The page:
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D'var Torah: Pinchas


The Pinchas story that comes at the start of our parashah actually began at the end of last week’s parashah, and in case you missed it, that story follows the Balaam story; right after we are told that Balaam returned home, we read the beginning of the Pinchas story.

The sages of the Talmud were terribly upset about how Pinchas appeared to take the law into his own hands; they objected to his deed of zealotry in killing the Israelite and Midianite couple. They showed their disapproval in the Torah in two ways. First, their disfavor became embedded in a Torah-writing tradition that displays their negative view of Pinchas’ action. The Torah itself obviously can’t display this disapproval overtly; it shows up in what you might call a passive-aggressive display.

How does the Torah show this? Actually, very subtlety; it’s all in the calligraphy. First, Pinchas’ name, where it first appears in today’s reading, is written with a tiny “yod.” The first letter of God’s name in the Tetragrammaton is a “yod” and the Torah here, by using a tiny version of this letter, is symbolically removing God’s name from Pinchas. Then, in verse 12, where God says he will grant Pinchas a “covenant of peace,” the “vav” in the word “shalom,” peace, is written defectively—it’s the only letter in the Torah that is malformed, here it’s written with a broken stem. The idea is that any peace that’s achieved through impulsive, unchecked violence is a faulty peace.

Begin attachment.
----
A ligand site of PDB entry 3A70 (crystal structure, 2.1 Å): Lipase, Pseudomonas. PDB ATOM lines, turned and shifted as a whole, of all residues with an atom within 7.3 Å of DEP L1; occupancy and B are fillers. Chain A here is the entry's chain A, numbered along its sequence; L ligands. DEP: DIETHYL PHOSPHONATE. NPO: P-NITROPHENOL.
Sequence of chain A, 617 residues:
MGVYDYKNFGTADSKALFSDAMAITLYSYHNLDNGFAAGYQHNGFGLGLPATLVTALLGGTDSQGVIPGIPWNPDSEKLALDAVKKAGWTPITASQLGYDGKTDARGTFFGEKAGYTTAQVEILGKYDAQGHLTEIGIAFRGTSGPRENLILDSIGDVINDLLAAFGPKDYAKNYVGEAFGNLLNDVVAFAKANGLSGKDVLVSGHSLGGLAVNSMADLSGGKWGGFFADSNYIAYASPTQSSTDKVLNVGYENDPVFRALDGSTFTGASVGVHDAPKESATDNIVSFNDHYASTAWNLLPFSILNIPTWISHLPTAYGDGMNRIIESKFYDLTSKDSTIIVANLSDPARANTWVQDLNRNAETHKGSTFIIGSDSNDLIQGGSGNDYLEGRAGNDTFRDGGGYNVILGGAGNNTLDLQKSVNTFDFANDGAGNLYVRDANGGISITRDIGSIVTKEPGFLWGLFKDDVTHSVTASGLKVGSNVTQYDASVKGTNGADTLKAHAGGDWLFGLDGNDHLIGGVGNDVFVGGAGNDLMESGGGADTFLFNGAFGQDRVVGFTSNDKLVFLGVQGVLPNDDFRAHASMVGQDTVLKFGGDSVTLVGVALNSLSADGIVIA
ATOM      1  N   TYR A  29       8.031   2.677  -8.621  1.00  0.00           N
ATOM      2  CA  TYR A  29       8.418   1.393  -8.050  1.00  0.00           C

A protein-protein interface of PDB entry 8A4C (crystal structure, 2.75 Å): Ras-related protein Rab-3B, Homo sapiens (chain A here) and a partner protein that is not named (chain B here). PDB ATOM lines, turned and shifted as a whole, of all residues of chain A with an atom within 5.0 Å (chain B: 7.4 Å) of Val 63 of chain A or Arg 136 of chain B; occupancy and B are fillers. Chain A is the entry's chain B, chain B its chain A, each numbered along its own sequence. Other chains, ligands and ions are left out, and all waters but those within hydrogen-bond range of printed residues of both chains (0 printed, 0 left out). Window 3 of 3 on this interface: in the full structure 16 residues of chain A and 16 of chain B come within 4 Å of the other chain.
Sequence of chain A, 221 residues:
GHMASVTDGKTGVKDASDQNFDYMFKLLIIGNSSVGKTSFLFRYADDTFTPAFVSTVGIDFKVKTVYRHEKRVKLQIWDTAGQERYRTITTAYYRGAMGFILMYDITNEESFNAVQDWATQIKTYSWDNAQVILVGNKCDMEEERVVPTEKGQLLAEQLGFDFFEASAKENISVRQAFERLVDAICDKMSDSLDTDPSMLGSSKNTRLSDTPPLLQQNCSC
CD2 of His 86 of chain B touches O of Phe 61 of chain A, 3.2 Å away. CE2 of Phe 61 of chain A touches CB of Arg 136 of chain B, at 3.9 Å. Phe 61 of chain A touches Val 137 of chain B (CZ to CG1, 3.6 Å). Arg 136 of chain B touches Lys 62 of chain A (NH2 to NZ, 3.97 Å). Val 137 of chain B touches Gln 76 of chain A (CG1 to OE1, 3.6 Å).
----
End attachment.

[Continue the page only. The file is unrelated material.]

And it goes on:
Second, the strong animosity of the sages toward Pinchas’ zealotry is most clearly shown by how this story, basically a very short one, is broken up between two weekly readings, with the result that Pinchas’ reward does not immediately follow his violent act—his impalement of the cohabitating couple—but has to wait until the following week’s Torah reading. The Torah states quite directly that God approved of Pinchas; this approval was very troubling for the sages of the Talmud so they simply delayed the reporting of God’s acknowledgment of the deed and its reward until the following week. After all, why break up the continuity of a very short story like that? Why end the Balak parashah on such a negative note—a negative ending like this is unique in the Torah?

The rabbis felt so strongly about Pinchas that the Jerusalem Talmud (Sanh. 27b) states that Moses and the tribal elders would have excommunicated Pinchas were it not for the divine decree declaring that he had acted on God’s behalf.

That’s why we had to wait until this week to read of God’s reward to Pinchas and his descendants, the reward of God’s “covenant of peace” and the assigning of the permanent priesthood to Pinchas’ descendants.

There could be another reason for splitting the Balak/Pinchas parshiyot in such a strange fashion; perhaps it could be to link the sin of the Israelites at Ba’al-Peor with Balaam in some overt way—the text doesn’t explicitly do it, so by keeping the Ba’al-Peor incident close to the mention of Balaam in parashah Balak allows the link to be made by association rather than by an explicit description. It’s guilt by association, as they say. You may recall that the Torah does have an explicit statement that links Balaam to the Ba’al-Peor incident but it doesn’t appear until next week’s sidra. However, its mention then, quite distant in the text from the story itself, seems to be a kind of an afterthought or marginal note. The way it appears, out of context really, gives the strong impression that it was a scribal gloss and never part of the actual Balaam story.